The Freedom From Religion Foundation’s ad featuring Ron Reagan describing himself as “an unabashed atheist” has been rejected for airing by CBS, not only by “60 Minutes,” the desired placement, but for any CBS TV show.
The ad aired last May on both “The Daily Show” and “The Colbert Report” on Comedy Central.
A CBS agent indicated that the ad was rejected “for words and tone.”
The celebrity endorsement features the son of President Ronald Reagan, self-described as “a lifelong atheist,” plugging FFRF:
Hi, I'm Ron Reagan, an unabashed atheist, and I’m alarmed by the intrusion of religion into our secular government. That’s why I’m asking you to support the Freedom From Religion Foundation, the nation's largest and most effective association of atheists and agnostics, working to keep state and church separate, just like our Founding Fathers intended. Please support the Freedom From Religion Foundation. Ron Reagan, lifelong atheist, not afraid of burning in hell.
The rejection came as a shock, since FFRF aired a 30-second spot on national CBS in 2012, rebutting Rick Santorum’s remarks dissing candidate John F. Kennedy’s pro-state/church separation speech before Houston ministers in 1960. That ad was accepted to run on “The CBS Evening News” as well as “CBS Sunday Morning.”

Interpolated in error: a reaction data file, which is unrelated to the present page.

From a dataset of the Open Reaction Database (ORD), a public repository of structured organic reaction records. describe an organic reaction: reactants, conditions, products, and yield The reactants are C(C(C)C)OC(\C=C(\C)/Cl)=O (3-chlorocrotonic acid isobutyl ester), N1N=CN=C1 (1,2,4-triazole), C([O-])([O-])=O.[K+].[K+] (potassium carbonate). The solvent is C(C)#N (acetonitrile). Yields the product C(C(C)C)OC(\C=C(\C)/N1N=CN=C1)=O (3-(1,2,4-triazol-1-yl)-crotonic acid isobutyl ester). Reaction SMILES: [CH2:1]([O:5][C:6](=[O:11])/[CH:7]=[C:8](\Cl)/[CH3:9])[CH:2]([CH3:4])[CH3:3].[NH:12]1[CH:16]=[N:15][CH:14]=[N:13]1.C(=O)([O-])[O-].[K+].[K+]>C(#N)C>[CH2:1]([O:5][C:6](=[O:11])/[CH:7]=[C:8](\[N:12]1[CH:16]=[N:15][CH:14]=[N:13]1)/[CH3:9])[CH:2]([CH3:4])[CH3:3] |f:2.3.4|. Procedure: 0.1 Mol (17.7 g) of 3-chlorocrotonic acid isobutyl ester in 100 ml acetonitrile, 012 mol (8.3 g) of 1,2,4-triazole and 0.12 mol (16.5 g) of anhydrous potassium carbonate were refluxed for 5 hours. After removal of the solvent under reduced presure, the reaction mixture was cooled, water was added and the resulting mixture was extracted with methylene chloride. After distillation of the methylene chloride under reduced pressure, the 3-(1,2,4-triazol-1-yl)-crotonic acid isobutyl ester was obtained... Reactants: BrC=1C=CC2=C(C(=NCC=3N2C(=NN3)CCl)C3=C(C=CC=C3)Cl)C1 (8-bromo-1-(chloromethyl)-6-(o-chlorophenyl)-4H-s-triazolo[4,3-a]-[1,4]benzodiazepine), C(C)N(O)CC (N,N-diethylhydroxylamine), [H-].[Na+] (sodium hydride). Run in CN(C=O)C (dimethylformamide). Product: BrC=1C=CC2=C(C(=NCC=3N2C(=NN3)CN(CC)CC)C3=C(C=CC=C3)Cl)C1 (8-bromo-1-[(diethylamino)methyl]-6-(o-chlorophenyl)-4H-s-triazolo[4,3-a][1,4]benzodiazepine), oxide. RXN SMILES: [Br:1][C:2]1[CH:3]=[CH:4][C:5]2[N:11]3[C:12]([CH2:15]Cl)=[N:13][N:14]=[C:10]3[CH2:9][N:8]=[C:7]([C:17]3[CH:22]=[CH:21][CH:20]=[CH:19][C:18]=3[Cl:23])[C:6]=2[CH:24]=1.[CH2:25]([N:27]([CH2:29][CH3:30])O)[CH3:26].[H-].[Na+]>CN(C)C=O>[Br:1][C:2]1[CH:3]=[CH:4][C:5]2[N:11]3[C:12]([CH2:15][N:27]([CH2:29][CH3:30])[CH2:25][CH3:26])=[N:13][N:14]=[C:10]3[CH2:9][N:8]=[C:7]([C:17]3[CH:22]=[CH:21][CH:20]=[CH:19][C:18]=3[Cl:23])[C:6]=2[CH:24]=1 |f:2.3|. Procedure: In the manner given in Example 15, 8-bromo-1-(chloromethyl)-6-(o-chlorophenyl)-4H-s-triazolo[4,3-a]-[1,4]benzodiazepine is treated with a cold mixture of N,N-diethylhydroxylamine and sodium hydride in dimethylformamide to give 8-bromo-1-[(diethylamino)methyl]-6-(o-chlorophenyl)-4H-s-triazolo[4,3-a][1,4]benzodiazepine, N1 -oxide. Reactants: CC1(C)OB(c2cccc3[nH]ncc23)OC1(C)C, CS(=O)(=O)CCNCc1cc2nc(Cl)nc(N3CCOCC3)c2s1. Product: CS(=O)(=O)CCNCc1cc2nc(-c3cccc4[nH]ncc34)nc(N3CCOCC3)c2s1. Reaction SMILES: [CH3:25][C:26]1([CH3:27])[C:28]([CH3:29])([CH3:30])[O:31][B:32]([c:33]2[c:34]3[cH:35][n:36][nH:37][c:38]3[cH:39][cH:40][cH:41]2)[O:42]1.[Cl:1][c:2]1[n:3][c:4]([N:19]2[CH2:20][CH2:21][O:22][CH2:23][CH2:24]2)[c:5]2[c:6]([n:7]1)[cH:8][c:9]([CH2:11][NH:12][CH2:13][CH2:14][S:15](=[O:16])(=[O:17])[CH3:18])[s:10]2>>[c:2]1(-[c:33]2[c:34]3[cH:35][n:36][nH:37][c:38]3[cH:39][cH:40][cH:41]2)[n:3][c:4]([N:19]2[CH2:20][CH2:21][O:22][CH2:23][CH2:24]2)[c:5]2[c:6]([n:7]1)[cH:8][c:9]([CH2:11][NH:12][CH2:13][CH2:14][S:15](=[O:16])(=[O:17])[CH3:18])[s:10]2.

“It appears that if a public figure makes a simple declarative statement in support of state/church separation, FFRF and atheism, it’s too hot to handle for CBS,” said FFRF Co-President Annie Laurie Gaylor.
“It seems that excess gas, erectile dysfunction and other intimate bodily functions, not to mention ads wherein political candidates viciously attack each other, are acceptable,” added Dan Barker, who co-directs FFRF. “But the plain-spoken, witty and slightly irreverent remarks of a well-known figure identifying as atheist are too much for the delicate sensibilities of CBS’ censors.”
“Why are atheism and freethought still treated as socially unacceptable, even though fully a fifth of the population has no religion today?” Gaylor asked? “If anything should be socially unacceptable, it ought to be blind deference to religion.”
Reagan is an FFRF honorary director who received the Emperor Has No Clothes Award from FFRF in 2004 and gave an acceptance speech at the 2009 national convention in Seattle. Read the speech.
As liberal as his famous father was conservative, Reagan stopped going to church when he was 12 and has publicly stated he's an atheist numerous times.
The New York Times asked him in 2004, in an interview that ran three weeks after his father died, if he'd like to be president. "I would be unelectable," Reagan said. "I'm an atheist. As we all know, that is something people won't accept.”